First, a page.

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9 Series to Watch If You Like "Kingdom"

Whether you like zombies, politics, or history, there's something here for you!
9 Series to Watch If You Like "Kingdom"
IMAGE Netflix
Whether you like zombies, politics, or history, there's something here for you!

We'll be the first to say that there’s nothing that’s exactly like the Korean Netflix original Kingdom. It’s not like zombies in a period drama are an all too common trope, but we welcome this odd but potent combination of two different genres. That aside, the show has a generous mix of political intrigue, complex characters, and impressive production and costume design, so we can see why you love it. We recommended some films for you to check out after the first season aired, and now we’re here to suggest some series you can watch. Whether you like the zombie aspect of Kingdom or you’re more into the culture and history of Korea (along with its political drama), there’s something for you in our round-up.

Here are 10 series to watch if you liked Kingdom:

1. Dead Set (2008)

You’ve heard of zombie TV shows, but have you ever thought of the living dead making an appearance in a reality television program? This British horror serial from Black Mirror creator Charlie Brooker is set in a fictionalized version of the program Big Brother, where several strangers all live together in one house and can’t leave until they’re evicted. The five episodes document five nights in the house after a zombie outbreak, leaving the cast and crew stranded and hoping the undead don’t get to them.

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2. Joseon X-Files (2010)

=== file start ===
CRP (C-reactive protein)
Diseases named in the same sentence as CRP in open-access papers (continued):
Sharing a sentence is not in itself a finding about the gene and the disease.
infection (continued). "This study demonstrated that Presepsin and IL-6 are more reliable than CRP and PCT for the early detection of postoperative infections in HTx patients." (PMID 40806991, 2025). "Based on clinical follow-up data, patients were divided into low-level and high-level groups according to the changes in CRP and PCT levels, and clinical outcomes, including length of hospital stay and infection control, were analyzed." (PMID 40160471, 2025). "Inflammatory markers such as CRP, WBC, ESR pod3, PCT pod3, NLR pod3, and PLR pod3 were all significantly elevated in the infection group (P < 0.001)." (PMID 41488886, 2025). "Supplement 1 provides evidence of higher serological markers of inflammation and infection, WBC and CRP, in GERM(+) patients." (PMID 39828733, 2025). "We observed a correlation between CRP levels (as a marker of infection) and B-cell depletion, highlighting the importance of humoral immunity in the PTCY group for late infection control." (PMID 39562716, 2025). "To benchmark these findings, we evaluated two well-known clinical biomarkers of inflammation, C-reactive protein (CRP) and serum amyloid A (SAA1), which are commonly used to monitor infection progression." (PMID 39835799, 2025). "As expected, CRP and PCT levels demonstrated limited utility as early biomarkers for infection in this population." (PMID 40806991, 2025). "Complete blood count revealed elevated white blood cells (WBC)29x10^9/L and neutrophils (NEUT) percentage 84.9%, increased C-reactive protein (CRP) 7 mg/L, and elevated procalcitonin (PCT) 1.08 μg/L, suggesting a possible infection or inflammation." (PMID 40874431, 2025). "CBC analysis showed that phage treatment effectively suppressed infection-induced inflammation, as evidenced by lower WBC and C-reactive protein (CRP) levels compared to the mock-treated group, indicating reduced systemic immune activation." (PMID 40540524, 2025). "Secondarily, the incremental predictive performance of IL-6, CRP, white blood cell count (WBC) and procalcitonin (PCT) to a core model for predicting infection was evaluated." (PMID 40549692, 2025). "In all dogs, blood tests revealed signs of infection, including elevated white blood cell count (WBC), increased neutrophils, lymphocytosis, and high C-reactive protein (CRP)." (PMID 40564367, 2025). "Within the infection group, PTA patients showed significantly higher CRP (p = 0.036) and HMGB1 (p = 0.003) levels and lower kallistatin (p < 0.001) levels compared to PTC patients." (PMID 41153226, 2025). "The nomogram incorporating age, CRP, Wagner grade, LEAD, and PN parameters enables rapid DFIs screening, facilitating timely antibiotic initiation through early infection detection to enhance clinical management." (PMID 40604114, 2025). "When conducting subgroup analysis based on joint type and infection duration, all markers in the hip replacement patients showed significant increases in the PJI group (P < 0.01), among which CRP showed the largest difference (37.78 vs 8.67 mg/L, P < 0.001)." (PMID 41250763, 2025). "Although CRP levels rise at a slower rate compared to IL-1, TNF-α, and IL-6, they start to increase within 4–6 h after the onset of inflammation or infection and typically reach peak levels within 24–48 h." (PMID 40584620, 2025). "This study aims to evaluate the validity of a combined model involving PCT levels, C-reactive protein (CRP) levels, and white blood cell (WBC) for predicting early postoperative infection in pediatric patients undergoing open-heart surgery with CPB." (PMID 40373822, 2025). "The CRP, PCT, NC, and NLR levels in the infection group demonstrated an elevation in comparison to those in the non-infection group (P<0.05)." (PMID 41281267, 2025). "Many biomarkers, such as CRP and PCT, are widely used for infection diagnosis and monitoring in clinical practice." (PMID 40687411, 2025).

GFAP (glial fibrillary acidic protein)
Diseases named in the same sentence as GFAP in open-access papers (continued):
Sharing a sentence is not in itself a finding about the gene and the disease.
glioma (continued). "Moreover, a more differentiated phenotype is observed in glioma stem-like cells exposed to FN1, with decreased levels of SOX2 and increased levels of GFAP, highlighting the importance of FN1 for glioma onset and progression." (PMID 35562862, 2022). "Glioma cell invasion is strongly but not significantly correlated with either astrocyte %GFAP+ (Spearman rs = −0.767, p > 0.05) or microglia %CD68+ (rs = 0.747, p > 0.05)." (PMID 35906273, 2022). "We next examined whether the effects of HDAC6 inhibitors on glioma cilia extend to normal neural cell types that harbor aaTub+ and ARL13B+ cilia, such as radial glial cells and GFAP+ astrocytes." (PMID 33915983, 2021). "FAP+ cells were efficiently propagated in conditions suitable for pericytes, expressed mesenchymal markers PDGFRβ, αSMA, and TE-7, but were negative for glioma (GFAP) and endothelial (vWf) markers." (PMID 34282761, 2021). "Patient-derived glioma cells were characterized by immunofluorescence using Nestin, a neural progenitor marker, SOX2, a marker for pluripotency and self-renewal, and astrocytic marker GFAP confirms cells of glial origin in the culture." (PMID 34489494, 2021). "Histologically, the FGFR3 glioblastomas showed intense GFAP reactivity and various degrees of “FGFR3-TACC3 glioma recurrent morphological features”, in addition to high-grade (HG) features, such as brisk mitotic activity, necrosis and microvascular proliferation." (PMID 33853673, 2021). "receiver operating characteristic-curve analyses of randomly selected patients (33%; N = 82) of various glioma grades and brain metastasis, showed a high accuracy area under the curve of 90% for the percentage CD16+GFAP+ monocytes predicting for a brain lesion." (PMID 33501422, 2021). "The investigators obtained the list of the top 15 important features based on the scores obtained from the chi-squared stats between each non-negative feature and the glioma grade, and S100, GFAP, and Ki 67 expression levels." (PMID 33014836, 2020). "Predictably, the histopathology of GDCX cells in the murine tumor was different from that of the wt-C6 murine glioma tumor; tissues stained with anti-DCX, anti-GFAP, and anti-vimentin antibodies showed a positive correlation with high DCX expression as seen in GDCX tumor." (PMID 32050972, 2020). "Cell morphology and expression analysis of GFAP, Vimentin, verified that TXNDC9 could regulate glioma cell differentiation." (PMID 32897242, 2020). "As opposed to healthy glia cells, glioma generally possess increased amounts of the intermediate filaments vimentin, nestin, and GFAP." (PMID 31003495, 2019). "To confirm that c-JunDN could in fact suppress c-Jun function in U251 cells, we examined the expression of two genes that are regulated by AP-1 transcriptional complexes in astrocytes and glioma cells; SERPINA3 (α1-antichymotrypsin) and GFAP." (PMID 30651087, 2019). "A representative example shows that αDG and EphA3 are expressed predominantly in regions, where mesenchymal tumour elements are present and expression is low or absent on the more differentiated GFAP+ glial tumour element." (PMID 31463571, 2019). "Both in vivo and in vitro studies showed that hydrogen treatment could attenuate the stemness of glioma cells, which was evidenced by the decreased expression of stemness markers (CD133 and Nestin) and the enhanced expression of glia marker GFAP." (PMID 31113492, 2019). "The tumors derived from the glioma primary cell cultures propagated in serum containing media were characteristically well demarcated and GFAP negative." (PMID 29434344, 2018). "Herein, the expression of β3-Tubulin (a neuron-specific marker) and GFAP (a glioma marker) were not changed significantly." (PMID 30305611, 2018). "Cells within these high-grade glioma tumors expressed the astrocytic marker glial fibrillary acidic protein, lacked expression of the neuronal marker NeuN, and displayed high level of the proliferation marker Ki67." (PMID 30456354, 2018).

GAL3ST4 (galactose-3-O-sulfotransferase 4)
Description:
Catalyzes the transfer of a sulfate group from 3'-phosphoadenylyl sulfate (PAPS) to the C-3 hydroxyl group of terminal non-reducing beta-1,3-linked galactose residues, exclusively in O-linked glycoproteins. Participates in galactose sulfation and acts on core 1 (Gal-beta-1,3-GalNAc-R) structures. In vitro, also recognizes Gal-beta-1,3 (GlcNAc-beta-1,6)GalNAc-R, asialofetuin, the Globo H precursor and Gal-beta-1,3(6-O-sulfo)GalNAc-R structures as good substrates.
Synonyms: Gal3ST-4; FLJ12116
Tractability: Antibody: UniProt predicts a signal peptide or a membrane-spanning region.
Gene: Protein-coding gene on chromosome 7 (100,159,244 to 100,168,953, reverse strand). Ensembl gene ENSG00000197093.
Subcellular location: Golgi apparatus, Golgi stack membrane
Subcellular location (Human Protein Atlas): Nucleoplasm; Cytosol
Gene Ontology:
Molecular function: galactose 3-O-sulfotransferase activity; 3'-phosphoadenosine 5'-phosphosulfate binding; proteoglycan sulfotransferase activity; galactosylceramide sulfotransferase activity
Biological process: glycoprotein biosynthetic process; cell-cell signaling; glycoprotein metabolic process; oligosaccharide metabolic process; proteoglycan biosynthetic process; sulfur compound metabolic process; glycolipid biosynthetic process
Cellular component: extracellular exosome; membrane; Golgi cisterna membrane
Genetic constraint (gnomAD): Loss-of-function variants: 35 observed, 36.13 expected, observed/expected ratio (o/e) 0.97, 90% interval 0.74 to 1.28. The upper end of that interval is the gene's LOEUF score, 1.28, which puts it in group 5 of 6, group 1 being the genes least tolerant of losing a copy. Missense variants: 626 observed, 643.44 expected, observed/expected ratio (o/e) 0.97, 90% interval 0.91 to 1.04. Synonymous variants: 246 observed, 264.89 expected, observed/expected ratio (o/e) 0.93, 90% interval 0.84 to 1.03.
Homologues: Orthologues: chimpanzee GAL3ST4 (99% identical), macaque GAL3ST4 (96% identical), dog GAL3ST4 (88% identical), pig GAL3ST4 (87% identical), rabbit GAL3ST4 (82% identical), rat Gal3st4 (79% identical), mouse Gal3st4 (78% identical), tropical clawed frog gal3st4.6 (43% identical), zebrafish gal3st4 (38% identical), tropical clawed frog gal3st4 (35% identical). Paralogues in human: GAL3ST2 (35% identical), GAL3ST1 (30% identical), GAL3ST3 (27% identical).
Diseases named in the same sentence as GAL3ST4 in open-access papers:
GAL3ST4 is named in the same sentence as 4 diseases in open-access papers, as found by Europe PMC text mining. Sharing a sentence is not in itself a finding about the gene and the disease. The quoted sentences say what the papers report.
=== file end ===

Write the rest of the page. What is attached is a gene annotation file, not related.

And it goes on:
Inspector Kim Hyung Do (Kim Ji Hoon) specializes in investigating the fishy activities that rule Joseon’s management and administration. While trying to get to the bottom of a case, he uncovers a secret government organization that deals with paranormal activity without the citizens finding out. Though it deals with supernatural phenomena, it alludes to the political turmoils of the time. If you loved the power struggle in Kingdom, you’ll like this one for its alternate take on history.

3. Black Summer (2019)

It’s been six weeks since the zombie apocalypse started and Rose (Jaime King) will stop at nothing to find her daughter Anna (Zoe Marlett). She’s confident Anna is still out there somewhere, and with the company of other survivors in the U.S., Rose embarks on a journey to outlive the living dead and reunite with her daughter. This Netflix series is a prequel to another Netflix series, Z Nation.

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4. Warrior Baek Dong-soo (2011)

Several factions are pulling Joseon apart, while at the same time keeping it together: King Jeongjo (Hong Jong Hyun), the Qing ambassador, the Japanese samurai Kenzo (Lee Yong Woo), and a fierce guild of assassins. As everyone pulls the strings to their advantage, easy-going swordsman and royal guard Baek Dong Soo (Ji Chang Wook) finds himself affecting the nation’s narrative. If you’re not into romance, you’ll enjoy this series, as it focuses on brotherhood and loyalty to the nation, while dissecting the dark political underbelly of running a kingdom.

5. In the Flesh (2013)